Blue Rocks drop series finale against Renegades, experience offensive woes despite Glasser’s big day

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Phillip Glasser gets set in the field. The 24-year-old continued his hot streak on Sunday, June 9. going 4-5 at the plate with a home run and two RBIs. - Sunday, June 9, 2024 / Photo via Ryan Griffith

The Wilmington Blue Rocks couldn’t secure the tie in their eight-game series against the Hudson Valley Renegades on Sunday, June 9, dropping the finale by a final score of 8-2.

Over the course of the series, the Rocks experienced both highs and lows at the plate. Timely hitting was a common theme in their three victories, but throughout their five losses, there wasn’t much to write home about offensively, and that was certainly the case on Sunday. Wilmington mustered only seven hits in the game, left ten men on base, and went just 1-15 with runners in scoring position.

“They [Hudson Valley] have good arms, everyone at this level has good arms that they roll out,” Glasser said. “You play eight games in six days, you’re going to have some really good games and really bad games. When we play them next, we have a lot of at-bats against those pitchers, see how they’re attacking. Just keep improving our game plan and approach to that day and just keep getting better.”

In addition, the Rocks struck out 17 times on Sunday, nine of which came from Hudson Valley starter Cam Schlittler, who only allowed one run and dropped his ERA to 2.15 on the season, further cementing his case as one of the top High-A pitchers in 2024.

“It’s just learning what’s going on, why the strikeouts are happening,” Glasser said. “If we’re missing pitches, if we’re swinging at bad pitches. Whatever that is, I’m not really too sure about that, but I’m sure we’ll go in and try and figure that out, and just keep improving every day.”

Despite the lackluster performance overall, Glasser was a major bright spot in Wilmington’s lineup. The 24-year-old went 4-5 at the dish with a home run and two RBIs, which continued the blistering-hot stretch he’s been on for the past two weeks.


“Staying on the fastball, he was heavy fastball up to that point,” Glasser said. “And then he hung that slider, and then it’s just being able to stay through the zone and put a good swing on it.”

Glasser got off to a slow start after initially being called up to High-A in late April, but as previously mentioned, he’s been on an absolute heater in recent weeks, batting .436 with 12 RBIs in his last 15 games, a stretch that also included a ten-game hitting streak.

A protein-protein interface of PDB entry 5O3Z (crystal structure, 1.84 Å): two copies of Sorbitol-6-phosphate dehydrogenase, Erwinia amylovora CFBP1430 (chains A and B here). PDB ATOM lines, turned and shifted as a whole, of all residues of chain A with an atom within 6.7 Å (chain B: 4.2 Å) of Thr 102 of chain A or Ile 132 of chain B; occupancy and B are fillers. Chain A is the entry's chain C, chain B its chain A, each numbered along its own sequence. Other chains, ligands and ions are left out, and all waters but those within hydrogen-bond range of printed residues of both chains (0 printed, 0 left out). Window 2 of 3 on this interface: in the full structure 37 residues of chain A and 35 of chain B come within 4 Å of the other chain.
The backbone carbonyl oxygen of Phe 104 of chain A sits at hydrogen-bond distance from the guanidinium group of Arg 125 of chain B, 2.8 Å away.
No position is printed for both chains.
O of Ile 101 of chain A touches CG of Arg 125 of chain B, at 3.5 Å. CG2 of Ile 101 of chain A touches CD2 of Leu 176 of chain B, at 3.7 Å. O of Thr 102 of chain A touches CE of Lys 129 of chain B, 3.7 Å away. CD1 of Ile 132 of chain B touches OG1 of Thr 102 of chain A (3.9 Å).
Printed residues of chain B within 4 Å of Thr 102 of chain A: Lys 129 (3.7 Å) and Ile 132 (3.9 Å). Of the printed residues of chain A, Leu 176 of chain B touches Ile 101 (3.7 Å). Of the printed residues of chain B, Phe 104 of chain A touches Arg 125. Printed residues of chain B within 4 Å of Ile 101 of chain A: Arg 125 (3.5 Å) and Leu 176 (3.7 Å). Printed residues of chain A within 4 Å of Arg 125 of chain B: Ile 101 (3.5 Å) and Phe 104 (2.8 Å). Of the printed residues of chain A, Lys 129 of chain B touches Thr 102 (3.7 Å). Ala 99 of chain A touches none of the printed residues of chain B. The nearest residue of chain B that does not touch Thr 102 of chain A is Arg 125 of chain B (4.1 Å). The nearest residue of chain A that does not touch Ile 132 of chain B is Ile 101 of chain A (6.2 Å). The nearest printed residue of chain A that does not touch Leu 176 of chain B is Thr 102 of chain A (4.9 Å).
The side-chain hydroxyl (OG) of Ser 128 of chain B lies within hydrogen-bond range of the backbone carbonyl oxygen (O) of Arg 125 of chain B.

“It’s really just getting my routine back,” Glasser said. “Just doing the things that I do to make me successful, and just getting in a rhythm with a new team. Those guys, we mesh really well, so it’s easy to play here.”

On the mound, Jose Atencio didn’t have his sharpest stuff for the second time this series. On Sunday, the 22-year-old pitched four innings, allowing nine hits and five runs (four earned). This comes just five days after he threw five innings of eight-run ball (five earned) in the series opener on Tuesday, June 4.

Hudson Valley has one of the deepest lineups in the league, as they’ve been in or near the top three in the South Atlantic League in terms of team batting average all season long. That certainly caught up to Atencio at different points throughout his outings.

“They’re a good hitting team,” Glasser said. “He’s a competitor, he threw it in. Some things didn’t go his way today, some balls dropped. He’s a competitor at heart, so I know he’ll go back and be ready for next week. It’s a long season, it’s June, so we’ve got like three more months. He’s gonna learn from it and keep getting better.”

Up next for Wilmington is a road trip to Jersey Shore to kick off a six-game series against the Blue Claws. One month ago, the Blue Claws dominated the Blue Rocks, sweeping the six-game series between the two teams while outscoring them 30-10. Despite that, Glasser is confident in the Rocks’ ability to bounce back and put forth a better performance the second time around.

“Just go back and watch how they were pitching us, we didn’t hit that good that week,” Glasser said. “Understand the approach we need to have and things we need to change. Just recapping those games and seeing what went wrong, and going back there and responding.”

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